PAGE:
HBO and Netflix: Please Stop Pornifying Good Shows

I get it, HBO. You’ve got a good thing going in the whole TV series gig. People are flocking to watch your offerings, and I can’t blame them. You consistently produce some really fine television, filled with gripping plots, complex characters, intriguing settings,

and porn.

Not porn porn, I’m sure you’ll explain. But when you have to start offering disclaimers that involve the word “penetration” anywhere in them, then I think we can all agree that you’re splitting hairs by that point. The fact is you show graphic sex so much in your shows that pop culture came up with a whole new word, just for you: sexposition. (For a funny, but somewhat tawdry, explanation of this, check out SNL’s spoof it.)

Looking over the history of HBO’s shows, it’s pretty easy to see how they arrived at the present state. Sure, they started with tennis, Fraggle Rock, and Encyclopedia Brown, but then they moved over to add some late night programming like Tales from the Crypt or just blatant adult fare like Real Sex. But where they started having success was with Sex and the City, followed up by the Sopranos. Follow along for The Wire, Deadwood, Rome, Big Love, True Blood, and end up with Game of Thrones. Bit by bit, the envelope was pushed. I’m not an expert on all of these shows, but the trajectory seems clear to me.

Netflix is using HBO as a jumping off point, going straight for the gratuitous nudity in Orange is the New Black, or House of Cards. (This whole complaint really crystallized in my head when Denisa and I wanted to check out a new show. I’d heard good things about Orange, but apparently hadn’t done enough home work. My bad. Or is it Netflix’s?)

The pattern seems clear these days: have compelling television, but make sure not to miss out on the sex and nudity and profanity–and if you can add in some extra gore, all the better.

I don’t think of myself as a prude. Yes, I’m conservative. Yes, I’m Mormon. But I’m pretty open minded when it comes to my media (a topic for another post, please). But as I see this trajectory, I can’t help but wonder why it has to be this way. There have been tons of awesome, incredible movies and TV shows made without a single f-bomb, nipple, or exploding chest cavity to be seen. I would argue that the addition of graphic sex, violence, and profanity generally makes a show or movie worse, not better.

Take a look over IMDB’s top 250 list. Yes, you have plenty of R-rated fare on this list. Violence, sex, and profanity are present. But you name any of those movies, and I can easily play the HBO game and tell you what HBO or Netflix would throw in to make the movie or show “more successful.” After all, how in the world could Shawshank Redemption manage to get by without actually showing the prison rape on screen? I’m sure Coppola can’t sleep at night, knowing how much better The Godfather would have been if most of the dialogue scenes were set in a strip club with writhing women all over.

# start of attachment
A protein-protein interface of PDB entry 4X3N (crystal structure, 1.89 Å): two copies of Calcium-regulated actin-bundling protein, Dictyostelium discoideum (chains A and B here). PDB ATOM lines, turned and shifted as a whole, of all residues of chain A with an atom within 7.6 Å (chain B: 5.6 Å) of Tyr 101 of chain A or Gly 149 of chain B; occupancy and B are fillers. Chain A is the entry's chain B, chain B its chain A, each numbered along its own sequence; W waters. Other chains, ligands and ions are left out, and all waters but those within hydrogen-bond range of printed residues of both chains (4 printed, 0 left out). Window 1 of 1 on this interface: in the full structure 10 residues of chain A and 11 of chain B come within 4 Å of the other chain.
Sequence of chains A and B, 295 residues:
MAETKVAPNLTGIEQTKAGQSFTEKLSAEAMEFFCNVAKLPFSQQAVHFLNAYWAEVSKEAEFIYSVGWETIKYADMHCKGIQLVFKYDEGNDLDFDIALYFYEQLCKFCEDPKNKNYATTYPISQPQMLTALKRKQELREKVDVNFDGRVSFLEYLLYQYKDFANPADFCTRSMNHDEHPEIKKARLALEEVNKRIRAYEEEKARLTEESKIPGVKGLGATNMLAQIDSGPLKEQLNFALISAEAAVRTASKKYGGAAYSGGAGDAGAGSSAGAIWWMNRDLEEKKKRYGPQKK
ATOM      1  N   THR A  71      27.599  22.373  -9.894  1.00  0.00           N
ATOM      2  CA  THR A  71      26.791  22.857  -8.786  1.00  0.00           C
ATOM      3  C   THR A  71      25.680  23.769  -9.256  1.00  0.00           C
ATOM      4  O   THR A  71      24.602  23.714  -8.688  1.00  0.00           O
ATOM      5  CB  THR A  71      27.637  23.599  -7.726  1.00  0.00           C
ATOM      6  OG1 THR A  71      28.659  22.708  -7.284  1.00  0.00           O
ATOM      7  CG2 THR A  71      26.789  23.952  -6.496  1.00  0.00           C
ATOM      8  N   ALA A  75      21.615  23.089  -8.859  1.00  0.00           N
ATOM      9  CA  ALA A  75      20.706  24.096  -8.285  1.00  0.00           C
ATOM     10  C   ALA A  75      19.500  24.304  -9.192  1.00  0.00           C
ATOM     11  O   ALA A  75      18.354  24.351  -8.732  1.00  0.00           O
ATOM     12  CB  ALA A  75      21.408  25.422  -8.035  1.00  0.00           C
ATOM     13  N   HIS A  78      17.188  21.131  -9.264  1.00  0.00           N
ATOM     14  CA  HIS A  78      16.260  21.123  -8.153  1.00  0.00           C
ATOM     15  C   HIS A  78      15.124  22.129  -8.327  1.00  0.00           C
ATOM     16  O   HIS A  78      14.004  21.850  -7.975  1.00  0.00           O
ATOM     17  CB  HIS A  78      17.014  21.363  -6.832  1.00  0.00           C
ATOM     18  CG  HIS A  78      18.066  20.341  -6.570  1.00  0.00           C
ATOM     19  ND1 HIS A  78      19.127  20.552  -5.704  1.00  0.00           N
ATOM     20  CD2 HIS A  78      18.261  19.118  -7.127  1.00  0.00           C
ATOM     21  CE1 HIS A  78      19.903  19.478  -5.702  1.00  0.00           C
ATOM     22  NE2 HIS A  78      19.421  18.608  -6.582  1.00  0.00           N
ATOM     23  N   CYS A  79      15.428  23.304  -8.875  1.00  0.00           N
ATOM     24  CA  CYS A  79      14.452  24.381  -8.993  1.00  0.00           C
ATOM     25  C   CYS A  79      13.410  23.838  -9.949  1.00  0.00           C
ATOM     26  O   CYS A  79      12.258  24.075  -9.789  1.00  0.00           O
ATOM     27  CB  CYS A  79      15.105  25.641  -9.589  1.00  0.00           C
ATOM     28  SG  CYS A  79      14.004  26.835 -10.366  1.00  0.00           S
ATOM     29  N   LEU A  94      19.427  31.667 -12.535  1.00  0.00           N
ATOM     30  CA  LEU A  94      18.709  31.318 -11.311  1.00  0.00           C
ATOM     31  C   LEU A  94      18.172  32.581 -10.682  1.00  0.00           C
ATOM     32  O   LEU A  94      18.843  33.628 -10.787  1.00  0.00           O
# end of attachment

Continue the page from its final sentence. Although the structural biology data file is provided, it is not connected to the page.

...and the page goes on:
But still, it’s hard to argue with success. Game of Thrones is doing wonders. House of Cards is talked about everywhere. Orange is the New Black is the buzz of the entertainment industry.

I just wish that producers wouldn’t be looking at these shows and deciding that what’s drawing everyone to the table must be the boobs. Granted, I suppose I should be happy they’re noticing the high production values, writing, acting, and the like. But where do we go from here? At what point do we just give up altogether and have the entire cast be naked for the whole series. (Oh wait . . .)

Yes, I realize there’s the ever present “If you don’t like it, don’t watch it” argument to be made, and that’s certainly valid. But in a society that’s decided to throw porn up all across the internet, for free, is it really necessary to throw it into everything else? Even the awesome Batttlestar Galactica couldn’t resist dipping its toes into as edgy territory as Syfy would let them.

I don’t have a solution here. Just a complaint. As long as the shows continue to be popular, I don’t think the equation is going to change at all. Such is life. But a guy can still yearn for the old days where a little propriety went a long way. Sooner or later, I have to assume some sort of line will be crossed where people just refuse to go further. After all, if movies had the same content HBO and Netflix television shows splash on the screen, there’s no way they’d pass by with a simple R rating.

Can’t we just decide as a society that R is about as edgy as anything focused simply on telling good stories needs to get? Why are more people not speaking out against this trend? Is it because they don’t care? Or they’re staying quiet because they don’t want to admit they’ve seen the shows? Or am I really just a prude and should keep my big trap shut? Feel free to sound off in the comments and let me know what you think.

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